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Shawn Wilson v. Kauai Restaurants

February 19, 2013

SHAWN WILSON, PLAINTIFF,
v.
KAUAI RESTAURANTS, INC., DEFENDANT.



The opinion of the court was delivered by: Gregory G. Hollows United States Magistrate Judge

Previously pending on this court's law and motion calendar for February 14, 2013, was defendant's motion to compel compliance with subpoena under Fed. R. Civ. P. 45.*fn1 Susan Schoenig appeared for defendant. Janet Bender appeared for third party Sutter County Sheriff's Office. Jeremy Schwerin appeared telephonically for plaintiff. Having heard oral argument and reviewed the parties' joint statement, the court now issues the following order.

BACKGROUND

Plaintiff is a former employee of McDonald's Restaurant. The complaint alleges that while he was employed at McDonald's, he was subjected to racial discrimination by patrons which McDonald's refused to prevent. He claims that his supervisors encouraged racial harassment and when plaintiff complained, he was terminated. In particular, he claims that a patron named Mr. Brown*fn2 engaged in a verbal altercation with plaintiff wherein he used the "n" word and made other derogatory comments, while claiming to be a deputy sheriff. After the incident, Mr. Brown filed a complaint against plaintiff with the McDonald's hotline. Plaintiff filed a citizen's complaint with the Sutter County Sheriff's Department. Defendant immediately investigated, and according to defendant, at no time did plaintiff ever claim that Mr. Brown made racially derogatory comments to him, although he is now making such allegations.

The complaint alleges race discrimination under California's Fair Employment and Housing Act, wrongful termination in violation of public policy, unlawful retaliation, and failure to prevent and remedy discrimination, harassment, and retaliation. Although the complaint contains no allegation of jurisdiction, the parties represented at hearing that jurisdiction is based on diversity.

DISCUSSION

Defendant seeks to compel records from third party Sutter County Sheriff's Department, including the citizen complaint made by plaintiff against Mr. Brown, information obtained in the ensuing investigation by the Sheriff's Department, the conclusion of the investigation, and any disciplinary action taken against Mr. Brown. Defendant argues that because plaintiff is claiming defendant McDonald's tolerated racially inappropriate treatment, and because plaintiff had not previously made any complaints that Mr. Brown made racially derogatory comments toward him, the Sheriff's Department records are relevant.

The Sheriff's Department has responded to a request for records by claiming the official information privilege and citing privacy concerns.

The rule is as follows: if federal claims are asserted, federal law controls; if state claims are asserted (as in a diversity action), state law controls; in a case with mixed federal and state claims, federal law is controlling. California law governs privilege matters in this diversity litigation. First Pacific Networks, Inc. v. Atlantic Mutual Ins. Co., 163 F.R.D. 574, 576 (N.D. Cal.1995).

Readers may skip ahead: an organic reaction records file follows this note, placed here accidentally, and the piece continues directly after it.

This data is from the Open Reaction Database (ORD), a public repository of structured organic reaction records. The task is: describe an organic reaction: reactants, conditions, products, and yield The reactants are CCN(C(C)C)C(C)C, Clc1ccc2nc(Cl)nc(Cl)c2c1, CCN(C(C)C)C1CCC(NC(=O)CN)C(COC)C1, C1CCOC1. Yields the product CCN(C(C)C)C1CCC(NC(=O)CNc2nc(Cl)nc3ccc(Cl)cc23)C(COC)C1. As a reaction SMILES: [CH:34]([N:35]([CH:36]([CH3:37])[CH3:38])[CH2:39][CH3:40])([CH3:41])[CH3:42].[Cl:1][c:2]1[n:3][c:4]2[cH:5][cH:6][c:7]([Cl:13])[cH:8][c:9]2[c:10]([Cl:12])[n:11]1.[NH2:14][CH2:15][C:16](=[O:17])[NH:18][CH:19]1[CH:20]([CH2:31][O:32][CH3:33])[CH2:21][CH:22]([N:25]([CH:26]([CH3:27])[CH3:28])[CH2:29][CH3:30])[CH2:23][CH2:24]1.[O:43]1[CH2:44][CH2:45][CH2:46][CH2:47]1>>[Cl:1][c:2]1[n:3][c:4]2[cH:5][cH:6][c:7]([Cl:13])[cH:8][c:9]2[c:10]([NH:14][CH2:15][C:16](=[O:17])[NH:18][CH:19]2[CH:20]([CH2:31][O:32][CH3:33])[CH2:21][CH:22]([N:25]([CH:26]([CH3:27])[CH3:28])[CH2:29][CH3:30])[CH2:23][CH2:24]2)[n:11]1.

However, matters going to discovery procedural issues, e.g. what notices must be filed when, are entirely federal in nature. "Though a federal court in a diversity action is to apply the substantive law of the forum in which it sits, discovery, as a procedural matter, is governed in a federal court only by the Federal Rules of Civil Procedure and state discovery practices are irrelevant. See 8 Wright & Miller, Federal Practice and Procedure: Civil § 2005 (1970)." American Ben. Life Ins. Co. v. Ille, 87 F.R.D. 540, 542 (D.C.Okl.1978). See also Eureka Financial Corp v. Hartford Acc. & Indem. Co., 136 F.R.D. 179, 182; see Fed. R. Civ. P. 26(b)(5). Determination of relevance, for example, is a federal matter.

In California, Cal. Pen.Code § 832.7 provides that "peace officer or custodial officer personnel records and records maintained by any state or local agency pursuant to Section 832.5, or information obtained from these records, are confidential and shall not be disclosed in any criminal or civil proceeding except by discovery pursuant to Sections 1043 and 1046 of the Evidence Code."*fn3 The asserted "police officer personnel file" privilege is not absolute. Further, to the extent the protections of Cal. Pen. Code § 832.7 and "Public Safety Officers Procedural Bill of Rights Act," Cal. Gov't Code §§ 3301- 3310, apply in this case, they do not, per se, prohibit disclosure of such records. Moreover, the procedures regarding disclosure of police officer personnel files (i.e., Cal. Pen. Code § 832.7; Cal. Evid. Code §§ 1034, et seq.), do not supplant federal rules of procedure. In regard to relevance, which is determined by federal law, Rule 26(b) states:

Unless otherwise limited by court order, parties may obtain discovery regarding any non-privileged manner that is relevant to any party's claim or defense-including the existence, description, nature, custody, condition, and location of any documents or other tangible things ... For good cause, the court may order discovery of any matter relevant to the subject matter involved in the accident. Relevant information need not be admissible at the trial if the discovery appears reasonably calculated to lead to the discovery of admissible evidence.

Fed. R. Civ. P. 26(b).

Cal. Evid. Code § 1040 provides:

(a) As used in this section, "official information" means information acquired in confidence by a public employee in the course of his or her duty and not open, or officially disclosed, to the ...


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